COVID-19 pandemic: a reminder to develop forensic radiology facility

  • Tanuj Kanchan Department of Forensic Medicine and Toxicology, All India Institute of Medical Sciences, Jodhpur, Rajasthan, India http://orcid.org/0000-0003-0346-1075
  • Ashish Saraf Department of Forensic Medicine and Toxicology, All India Institute of Medical Sciences, Gorakhpur, Uttar Pradesh, India https://orcid.org/0000-0003-1801-1296
  • Kewal Krishan Department of Anthropology, Panjab University, Chandigarh, India https://orcid.org/0000-0001-5321-0958
  • Binit Surekha Department of Diagnostic and Interventional Radiology, All India Institute of Medical Sciences, Jodhpur, Rajasthan, India https://orcid.org/0000-0001-7200-296X
  • Pawan Garg Department of Diagnostic and Interventional Radiology, All India Institute of Medical Sciences, Jodhpur, Rajasthan, India https://orcid.org/0000-0002-5805-1869
  • Sanjeev Misra Director and CEO, All India Institute of Medical Sciences, Jodhpur, Rajasthan, India https://orcid.org/0000-0002-0641-0946
Keywords: COVID-19, Forensic Radiology, SARS-CoV-2, pandemic, autopsy practices

Abstract

COVID-19 outbreak has resulted in a substantial morbidity and mortality, and has put the health system under tremendous stress. A need for devising and adopting newer methods and techniques is being emphasized in the healthcare facilities to combat the effects of the SARS-CoV-2. Besides patient care, focus needs to be laid on the effective and dignified management of the deceased and medico-legal services provided by the hospitals and medical institutions during the COVID-19 pandemic. Considering the likelihood of forensic experts and autopsy personnel being exposed to SARS-CoV-2 inadvertently during the autopsy, it is recommended to resort to safer and minimally invasive techniques of postmortem examination of the dead. In this regard, employing radiological techniques for postmortem examination appears to be a promising option during the COVID-19 pandemic. An inherent advantage of postmortem radiography over conventional autopsies is the minimization of the risk of transmission of infection to the health care workers. Our correspondence highlights on the possibility of using radiological facilities as an effective replacement of high-risk conventional autopsy procedures during the COVID-19 pandemic.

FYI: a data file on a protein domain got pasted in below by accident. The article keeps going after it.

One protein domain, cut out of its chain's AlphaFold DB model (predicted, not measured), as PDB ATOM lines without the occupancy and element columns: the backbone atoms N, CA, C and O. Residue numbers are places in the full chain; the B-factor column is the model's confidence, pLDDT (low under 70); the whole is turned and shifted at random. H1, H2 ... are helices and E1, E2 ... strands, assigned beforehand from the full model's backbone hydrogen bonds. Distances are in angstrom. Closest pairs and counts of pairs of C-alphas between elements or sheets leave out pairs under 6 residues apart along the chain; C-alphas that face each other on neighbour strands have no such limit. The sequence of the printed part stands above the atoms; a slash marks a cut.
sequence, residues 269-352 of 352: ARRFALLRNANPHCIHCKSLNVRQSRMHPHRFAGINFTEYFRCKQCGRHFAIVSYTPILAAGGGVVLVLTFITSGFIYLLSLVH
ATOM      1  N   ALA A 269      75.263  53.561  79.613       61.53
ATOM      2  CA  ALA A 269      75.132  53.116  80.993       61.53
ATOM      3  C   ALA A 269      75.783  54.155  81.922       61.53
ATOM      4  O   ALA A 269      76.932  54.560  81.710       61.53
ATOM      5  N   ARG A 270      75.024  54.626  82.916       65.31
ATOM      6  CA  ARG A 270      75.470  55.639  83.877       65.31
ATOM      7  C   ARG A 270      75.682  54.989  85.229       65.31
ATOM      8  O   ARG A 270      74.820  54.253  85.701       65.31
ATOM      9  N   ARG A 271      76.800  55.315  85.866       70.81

Author Biographies

Tanuj Kanchan, Department of Forensic Medicine and Toxicology, All India Institute of Medical Sciences, Jodhpur, Rajasthan, India

Dr. Tanuj Kanchan, MD, MAMS, FIAMLE, FIALFS Vice Dean (Examinations), Additional Professor Department of Forensic Medicine and Toxicology, All India Institute of Medical Sciences, Jodhpur, Rajasthan, India

Ashish Saraf, Department of Forensic Medicine and Toxicology, All India Institute of Medical Sciences, Gorakhpur, Uttar Pradesh, India

Dr Ashish Saraf, MD, Department of Forensic Medicine and Toxicology, All India Institute of Medical Sciences, Gorakhpur, Uttar Pradesh

Kewal Krishan, Department of Anthropology, Panjab University, Chandigarh, India

Dr. Kewal Krishan is a renowned forensic anthropologist and presently serving as Associate Professor and former Chairperson at the Department of Anthropology, Panjab University, Chandigarh, India. He passed his BSc (Hons.), MSc (Hons.), and Ph.D. from Panjab University, India. He is well known for his contributions to forensic and biological anthropology in Indian populations. He published more than 221 articles in international and national journals of repute including high impact and reputed journals such as Nature, Nature Medicine, and The Lancet. Dr. Krishan has contributed to the advancement of Forensic Science and its applications in Indian populations. He has devised many methods of criminal investigation and formulae to be used in the criminal investigation process.

He contributed invited chapters to the most coveted Encyclopedia of Forensic Sciences (2013), Encyclopedia of Forensic and Legal Medicine (2016) published by Elsevier and Encyclopedia of Archaeological Sciences (2018) published by Wiley-Blackwell. He is the Editor and on the panel of editors of various reputed international forensic journals such as Forensic Science International, Medicine Science and the Law, Archives of Public Health etc. He has been awarded the fellowship of the Royal Anthropological Institute (FRAI) of Great Britain and Ireland, London for his contributions to forensic anthropology in India.

His research has been cited by more than 8500 studies in the scientific literature.

His Wikipedia profile is available at:

https://en.wikipedia.org/wiki/Kewal_Krishan_(forensic_anthropologist)

His interests include Forensics, Human biology, Biological anthropology, Human morphology, Anthropometry, Forensic podiatry, Publication ethics, Malnutrition and anthropological aspects of Public Health

Binit Surekha, Department of Diagnostic and Interventional Radiology, All India Institute of Medical Sciences, Jodhpur, Rajasthan, India

Dr Binit Surekha, MD,

Department of Diagnostic and Interventional Radiology, All India Institute of Medical Sciences, Jodhpur, Rajasthan, India

Pawan Garg, Department of Diagnostic and Interventional Radiology, All India Institute of Medical Sciences, Jodhpur, Rajasthan, India

Dr Pawan K. Garg, MD,

Department of Diagnostic and Interventional Radiology, All India Institute of Medical Sciences, Jodhpur, Rajasthan, India 

Sanjeev Misra, Director and CEO, All India Institute of Medical Sciences, Jodhpur, Rajasthan, India

Dr Sanjeev Misra, M.S., M.Ch., M.A.M.S, F.I.C.S, F.R.C.S.

Director and CEO, Department of Surgical Oncology, All India Institute of Medical Sciences, Jodhpur, Rajasthan, India

Published
2021-11-30
How to Cite
1.
Kanchan T, Saraf A, Krishan K, Surekha B, Garg P, Misra S (2021) COVID-19 pandemic: a reminder to develop forensic radiology facility. J Infect Dev Ctries 15:1593-1596. doi: 10.3855/jidc.15167
Section
Coronavirus Pandemic